Secretary of State Antony Blinken says US-funded humanitarian partners are coordinating lifesaving assistance to Syria but its policy towards the regime in Damascus will not change.
The United States said it was working with partners to provide earthquake relief in Syria but would stand firm against working with the Syrian regime under Bashar al Assad.
As of Wednesday morning, the death toll in Syria has risen to more than 2,500.
The United States also said it expected to send further assistance to Türkiye after sending two rescue teams to the NATO ally, which suffered heavily as well in Sunday's earthquake.
"In Syria itself, we have US-funded humanitarian partners that are coordinating lifesaving assistance," Secretary of State Antony Blinken told reporters as he met his Austrian counterpart on Tuesday.
"We're committed to providing that assistance to help people in Syria recover from this disaster, just as we have been their leading humanitarian donor since the start of the war in Syria itself," Blinken said.
"I want to emphasise here that these funds, of course, go to the Syrian people -- not to the regime. That won't change."
The United States has refused normalisation of relations with Assad or any direct reconstruction aid, seeking accountability for abuses during the brutal nearly 12-year civil war.
Stephen Allen, who is leading the response on the ground for the US Agency for International Development, said that most of the damage was in areas not under Assad's control and that USAID had local partners there.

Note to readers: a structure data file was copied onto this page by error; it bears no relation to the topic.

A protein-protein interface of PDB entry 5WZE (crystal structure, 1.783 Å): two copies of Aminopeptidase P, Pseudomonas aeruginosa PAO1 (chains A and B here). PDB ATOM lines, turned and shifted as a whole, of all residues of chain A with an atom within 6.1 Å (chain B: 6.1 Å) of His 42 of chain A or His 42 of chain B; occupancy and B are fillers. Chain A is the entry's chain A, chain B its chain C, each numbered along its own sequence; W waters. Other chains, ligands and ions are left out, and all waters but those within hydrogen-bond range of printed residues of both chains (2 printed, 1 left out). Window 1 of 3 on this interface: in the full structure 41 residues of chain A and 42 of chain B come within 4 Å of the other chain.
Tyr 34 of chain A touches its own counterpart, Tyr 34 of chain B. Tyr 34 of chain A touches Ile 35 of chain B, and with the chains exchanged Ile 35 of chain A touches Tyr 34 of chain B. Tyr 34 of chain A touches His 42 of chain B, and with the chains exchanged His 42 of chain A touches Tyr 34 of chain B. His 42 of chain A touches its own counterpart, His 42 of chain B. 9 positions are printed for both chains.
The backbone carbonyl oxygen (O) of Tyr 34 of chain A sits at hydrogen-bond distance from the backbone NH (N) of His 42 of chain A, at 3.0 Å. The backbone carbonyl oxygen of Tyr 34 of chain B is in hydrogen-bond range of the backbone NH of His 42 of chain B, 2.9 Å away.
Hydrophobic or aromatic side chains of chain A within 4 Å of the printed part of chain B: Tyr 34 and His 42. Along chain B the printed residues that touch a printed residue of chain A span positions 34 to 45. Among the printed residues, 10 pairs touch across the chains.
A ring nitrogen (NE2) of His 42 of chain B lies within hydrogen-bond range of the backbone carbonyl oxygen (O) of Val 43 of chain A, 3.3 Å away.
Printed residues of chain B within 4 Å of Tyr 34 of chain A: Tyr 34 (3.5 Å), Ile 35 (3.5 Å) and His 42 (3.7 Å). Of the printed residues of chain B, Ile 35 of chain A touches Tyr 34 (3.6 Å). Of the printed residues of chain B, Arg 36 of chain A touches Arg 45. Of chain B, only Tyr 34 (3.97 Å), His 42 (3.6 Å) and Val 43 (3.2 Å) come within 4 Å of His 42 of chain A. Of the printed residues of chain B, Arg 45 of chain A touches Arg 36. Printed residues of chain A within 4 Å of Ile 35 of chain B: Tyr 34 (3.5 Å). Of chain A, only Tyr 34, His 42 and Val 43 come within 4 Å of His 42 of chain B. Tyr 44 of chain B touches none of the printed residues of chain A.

USAID is reorienting assistance that was already in place to help civil war-hit Syrians, instead focusing on rescue efforts and other immediate needs including providing shelter and food, Allen said.
"We've got the full gamut of humanitarian response going in northwest Syria right now," Allen told reporters.
READ MORE: Here's how to help Türkiye and Syria earthquake victims
He declined to name the non-governmental groups working with the United States, citing operational security.
The United States has announced that it was sending two rescue teams to NATO ally Türkiye. Allen said the teams would arrive Wednesday morning and head to the city of Adiyaman, one of the Turkish cities most affected from the earthquake.
The teams, coming on two C-130 transport aircraft, are bringing 158 personnel, 12 dogs and 170,000 pounds (77,100 kilograms) of specialized equipment, he said.
"What we're focused on right now in Türkiye is getting those teams out and saving lives, to put it bluntly," Allen said from Ankara.
"If they need further assistance when it comes to populations who may be without housing or need immediate assistance, we are certainly ready to provide that," he said.
READ MORE: What we know about the massive earthquakes that hit Türkiye and Syria